Tears flow for little Jaedon
By By Susan Mohammed [email protected]
This was the word little Jaedon Cudjoe’s grandfather, Winston Jerricho Cudjoe, kept repeating as he gazed upon the coffin bearing the child’s body in the final farewell yesterday.
Cudjoe was released on $100,000 bail on Friday night, hours after he was charged by police with the offence of manslaughter.
Cudjoe left Jaedon strapped in a car seat in his Nissan Teanna on Tuesday, which allegedly led to his death more than eight hours later due to hyperthermia.
And officiating priest Monsignor Christian Pereira, in his sermon, criticised the legal system for charging Cudjoe with a criminal offence, while, he said, hardened criminals roamed free.
“In our distorted living and way of justice where others who are perpetrators of great violence are walking the streets untouchable to the authorities, men and women who deliberately destroy lives, the justice system says it is all right to burden a grieving family and treat them in a way that they do not deserve.
“How many times have we as victims of crime are treated by the justice system as criminals? We have gone to the authorities with a crime and instead we are treated as a criminal? Something is wrong,” said Pereira.
Jaedon’s body was first taken to the Cudjoe home at Old Quinam Road, Penal Rock Road, where relatives wailed as they looked at him in the tiny blue casket.
Cudjoe wept as he looked at the infant and asked: “Why, God, why? He is innocent. He did not deserve it, God. Why? Innocent, innocent.”
When the coffin was opened and they saw baby Jaedon, dressed in his christening suit, his grandmothers, Linda Wharwood and Mary Cudjoe, sorrowfully screamed out his name. The child’s parents embraced each other and wept, and at times Cudjoe held onto them.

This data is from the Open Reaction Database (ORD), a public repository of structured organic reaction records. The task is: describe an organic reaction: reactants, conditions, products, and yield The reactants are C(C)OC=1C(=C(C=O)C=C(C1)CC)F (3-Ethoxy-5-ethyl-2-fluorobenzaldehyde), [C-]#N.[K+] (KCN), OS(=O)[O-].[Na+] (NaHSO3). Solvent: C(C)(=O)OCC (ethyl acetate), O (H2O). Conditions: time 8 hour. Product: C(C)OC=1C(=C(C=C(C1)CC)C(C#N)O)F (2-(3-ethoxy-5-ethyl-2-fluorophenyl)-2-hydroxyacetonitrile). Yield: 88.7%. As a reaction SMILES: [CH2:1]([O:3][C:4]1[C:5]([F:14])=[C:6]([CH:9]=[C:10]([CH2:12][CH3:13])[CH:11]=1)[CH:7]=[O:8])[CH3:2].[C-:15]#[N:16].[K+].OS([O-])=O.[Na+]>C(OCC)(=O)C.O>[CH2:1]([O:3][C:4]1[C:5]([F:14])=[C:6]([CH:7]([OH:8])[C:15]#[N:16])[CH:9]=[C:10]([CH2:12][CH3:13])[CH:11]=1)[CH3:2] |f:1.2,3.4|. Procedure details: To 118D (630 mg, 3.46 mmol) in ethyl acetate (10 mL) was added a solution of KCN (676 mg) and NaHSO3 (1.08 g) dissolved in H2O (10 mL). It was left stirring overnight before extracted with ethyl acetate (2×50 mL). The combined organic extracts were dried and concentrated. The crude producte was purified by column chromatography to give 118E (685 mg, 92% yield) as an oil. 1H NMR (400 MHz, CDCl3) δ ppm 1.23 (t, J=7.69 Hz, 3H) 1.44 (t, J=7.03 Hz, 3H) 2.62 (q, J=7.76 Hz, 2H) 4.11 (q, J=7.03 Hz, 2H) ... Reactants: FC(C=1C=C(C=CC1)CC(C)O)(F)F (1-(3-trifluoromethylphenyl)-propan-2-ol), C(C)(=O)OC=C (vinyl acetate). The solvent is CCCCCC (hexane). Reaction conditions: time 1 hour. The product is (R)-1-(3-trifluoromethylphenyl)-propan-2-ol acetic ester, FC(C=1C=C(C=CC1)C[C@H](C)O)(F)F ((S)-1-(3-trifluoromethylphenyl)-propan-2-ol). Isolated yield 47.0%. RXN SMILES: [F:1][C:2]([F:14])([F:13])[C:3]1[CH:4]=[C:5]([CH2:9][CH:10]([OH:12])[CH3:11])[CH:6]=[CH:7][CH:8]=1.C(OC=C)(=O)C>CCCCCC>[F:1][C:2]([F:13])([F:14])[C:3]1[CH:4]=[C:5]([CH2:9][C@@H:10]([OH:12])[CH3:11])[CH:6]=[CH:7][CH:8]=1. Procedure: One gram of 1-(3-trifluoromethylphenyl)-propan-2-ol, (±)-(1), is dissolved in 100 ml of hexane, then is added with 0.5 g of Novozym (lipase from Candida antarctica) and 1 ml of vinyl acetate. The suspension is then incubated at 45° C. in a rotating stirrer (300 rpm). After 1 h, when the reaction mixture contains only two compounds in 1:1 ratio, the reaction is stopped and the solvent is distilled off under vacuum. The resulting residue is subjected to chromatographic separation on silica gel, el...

After an hour at the home, the casket was taken to St Dominic’s Roman Catholic Church in Penal for last rites.
Baby Jaedon was eulogised by his godmother, Sharon Phillandez, as “an angel”, “a gift from God” and a “loving child” who rarely cried, and loved his sister, Ainka, and his toy car which Cudjoe bought him for Christmas.
His uncle, Andell Cudjoe, remembered that at 17 months old, Jaedon would put on the television and find his favourite cartoons on his own.
Phillandez sought to comfort Cudjoe, whom she said was the most grieved over the child’s death.
“God knows it was not a deliberate act, but the failing memory of a human why this child was taken away from us,” said Phillandez.
“Uncle Jerry, do not let what people say get you down. We know that you are very hurt and it was very hurtful for you to bear the weight of those words. We hold no bitter feelings for you. The negative fluttering will not shake our love and support for you. It is up to you to forgive yourself.”
Pereira told the large gathering of mourners he has been a priest for 30 years, but officiating the service was one of the most difficult moments.
“We know pain. But today pain takes us on a new dimension. Pain grips us because a child has died. But that pain is even more when we know of the love in which this child lived. Not only are we grieving for Jaedon, but we are also grieving for those who experienced a separation from him,” said the priest.
“You and I have made mistakes. You and I have forgotten important things to do and we have been in pain,” said Pereira.
“Children have a way of communicating with us. Sometimes it takes a moment to wake us up. Jaedon is saying, ‘Mommy, I love you. Grandpa, don’t worry about me. I am in my Father’s house. Jaedon wants his grandpa to know that. His body is dead, but he is happy,” said Pereira.
The body was interred at the Batchiya Public Cemetery in Penal.
Cudjoe is expected to appear in Siparia Magistrates’ Court tomorrow.